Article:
A big hot-topic in the cryptocurrency world is governance, who gets to make the decisions to run the network. This question is so important that it split Ethereum in two, and threatens to do the same to Bitcoin this year. A well-structured decision-making process is essential to the long-term viability of any project, and digital assets are no exception.

Dash was one of the very first to have a thoroughly-intentioned governance system, and we have that to thank for a very stable and drama-free community over the years. However, there have been some criticisms that the entry price point to being able to have a masternode and vote on governance decisions, once only a few thousand dollars, is now far too high. As such, “community-based governance” is the concept du jour in the cryptoverse, with many clamoring for everyone to get a vote in how coins are run. This might not be the best idea right away, and here’s why I think Dash has it right in delaying implementing a more purely democratic system.

Dash governance favors early adopters, with good reason

Early Dash investors got in for a very cheap price, and now exert a kind of influence on par with that of millionaires. This is a perfect mechanism for preventing a hostile takeover of Dash by outside influences. Early adopters in other coins may become rich for backing the right horse, but unless they specifically reinvest their profits in the infrastructure necessary to run the coin, they have no special influence. Meanwhile, an outside actor can buy out the development team and build a few mining farms (or direct current hashpower away from other coins) and easily exert a great deal of influence, with early actors powerless to resist. Dash safeguards against this by giving the early users a lot of influence in governance, and by making newcomers buy into the coin at very high amounts in order to have similar influence. This simple economic feature keeps the balance of power.

The barrier to entry secures wise governance

We now have two barriers to entry: foresight and finance. This means that long-term believers in the coin, as well as those who have staked significant resources into its future, get to throw their weight around the most. This works wonders to weed out a lot of monumentally bad ideas. I have personally seen plenty of those, from activating Segwit on a network that absolutely doesn’t need it in order to scale, to massively slashing the Core team’s (at that time) barely competitive budget in favor of countless minor (and poorly thought out) community initiatives. Community vigor is great, but lacks the necessary prudence of someone who has either been in the project since the beginning or who has sunk a literal fortune into its future. A wave of excited new users without the context of either experience or heavy financial investment can spearhead some major changes that can cause the project to become a failure. New members risk relatively little, while the more prudent voices could lose years of their lives and large fortunes.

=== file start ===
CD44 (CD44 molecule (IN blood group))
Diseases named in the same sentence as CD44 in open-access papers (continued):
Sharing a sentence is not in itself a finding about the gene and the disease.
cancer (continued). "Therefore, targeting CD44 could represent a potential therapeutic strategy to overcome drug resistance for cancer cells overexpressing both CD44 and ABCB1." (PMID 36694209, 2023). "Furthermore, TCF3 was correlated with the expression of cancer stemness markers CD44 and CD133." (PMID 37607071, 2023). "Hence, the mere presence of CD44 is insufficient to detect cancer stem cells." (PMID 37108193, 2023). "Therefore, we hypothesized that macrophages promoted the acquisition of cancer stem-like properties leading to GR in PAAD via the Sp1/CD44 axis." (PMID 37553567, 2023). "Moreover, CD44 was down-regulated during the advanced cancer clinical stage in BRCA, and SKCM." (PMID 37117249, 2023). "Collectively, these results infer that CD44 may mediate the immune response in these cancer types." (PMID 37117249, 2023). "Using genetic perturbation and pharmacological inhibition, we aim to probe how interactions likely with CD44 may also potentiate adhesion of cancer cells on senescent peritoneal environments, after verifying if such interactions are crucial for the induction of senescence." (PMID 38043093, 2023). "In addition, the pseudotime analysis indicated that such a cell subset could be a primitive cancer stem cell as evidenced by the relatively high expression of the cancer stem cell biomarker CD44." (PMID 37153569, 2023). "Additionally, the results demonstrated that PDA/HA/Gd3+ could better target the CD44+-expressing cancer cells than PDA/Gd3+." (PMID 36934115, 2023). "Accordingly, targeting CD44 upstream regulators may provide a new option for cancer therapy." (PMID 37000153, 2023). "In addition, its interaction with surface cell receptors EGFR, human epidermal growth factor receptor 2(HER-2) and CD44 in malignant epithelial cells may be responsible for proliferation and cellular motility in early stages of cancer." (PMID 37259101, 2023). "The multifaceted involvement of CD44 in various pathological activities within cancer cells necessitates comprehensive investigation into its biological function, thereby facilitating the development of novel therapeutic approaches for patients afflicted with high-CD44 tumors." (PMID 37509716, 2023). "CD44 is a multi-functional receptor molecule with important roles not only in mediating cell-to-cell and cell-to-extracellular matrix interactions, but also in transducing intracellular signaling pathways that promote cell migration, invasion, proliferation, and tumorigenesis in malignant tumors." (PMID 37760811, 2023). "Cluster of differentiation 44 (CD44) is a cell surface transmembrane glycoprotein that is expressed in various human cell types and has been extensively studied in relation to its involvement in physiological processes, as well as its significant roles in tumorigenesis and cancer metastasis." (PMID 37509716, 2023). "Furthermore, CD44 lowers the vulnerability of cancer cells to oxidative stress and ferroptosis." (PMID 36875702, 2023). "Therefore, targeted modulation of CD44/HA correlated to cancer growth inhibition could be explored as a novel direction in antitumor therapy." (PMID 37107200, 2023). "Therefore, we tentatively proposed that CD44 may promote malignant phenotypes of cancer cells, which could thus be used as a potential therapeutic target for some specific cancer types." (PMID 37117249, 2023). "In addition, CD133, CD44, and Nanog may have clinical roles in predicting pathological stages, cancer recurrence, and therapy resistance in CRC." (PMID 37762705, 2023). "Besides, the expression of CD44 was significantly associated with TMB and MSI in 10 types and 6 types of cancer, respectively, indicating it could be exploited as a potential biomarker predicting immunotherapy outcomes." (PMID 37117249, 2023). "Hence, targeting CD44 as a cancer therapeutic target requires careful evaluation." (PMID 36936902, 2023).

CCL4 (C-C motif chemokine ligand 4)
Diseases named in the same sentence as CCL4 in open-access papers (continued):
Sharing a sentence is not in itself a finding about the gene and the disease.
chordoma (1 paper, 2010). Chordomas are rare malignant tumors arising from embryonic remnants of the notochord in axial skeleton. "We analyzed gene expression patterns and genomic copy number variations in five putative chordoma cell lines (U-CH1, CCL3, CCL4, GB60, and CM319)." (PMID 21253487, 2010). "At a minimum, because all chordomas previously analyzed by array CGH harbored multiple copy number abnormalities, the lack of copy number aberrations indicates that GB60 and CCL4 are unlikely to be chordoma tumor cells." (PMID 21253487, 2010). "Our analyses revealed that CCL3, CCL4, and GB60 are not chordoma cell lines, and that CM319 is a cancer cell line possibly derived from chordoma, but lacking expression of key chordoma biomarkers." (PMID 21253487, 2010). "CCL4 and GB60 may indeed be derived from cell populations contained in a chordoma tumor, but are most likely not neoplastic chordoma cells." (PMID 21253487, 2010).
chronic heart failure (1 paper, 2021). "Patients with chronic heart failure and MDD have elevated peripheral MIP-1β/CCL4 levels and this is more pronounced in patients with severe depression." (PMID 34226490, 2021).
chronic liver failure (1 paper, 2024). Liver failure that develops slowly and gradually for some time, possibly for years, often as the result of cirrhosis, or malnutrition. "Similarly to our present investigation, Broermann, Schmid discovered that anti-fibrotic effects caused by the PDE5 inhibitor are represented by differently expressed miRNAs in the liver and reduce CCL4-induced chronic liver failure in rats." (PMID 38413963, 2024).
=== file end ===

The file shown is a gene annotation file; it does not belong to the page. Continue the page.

Easily-accessible governance is coming, but after the network is mature

The beauty of the system is that, in a few years time, community-wide governance accessibility will become a reality with Dash. Later versions of Evolution will include trustless masternode shares with voting rights. This will allow everyone to have a say in how the coin is run, but only after the network is mature. A well-established coin being used to run day-to-day transactions all across the world will be much more insulated against spur-of-the moment fervor-based decisions by new users who have nothing much to lose. A healthy enough ecosystem can handle very broad participation.

Governance is crucial in the development of digital assets. Getting governance right can be the difference between a flash-in-the-pan fad coin and a long-term, world-changing powerhouse. Based on Dash’s structure thus far, its long-term prospects are looking pretty good.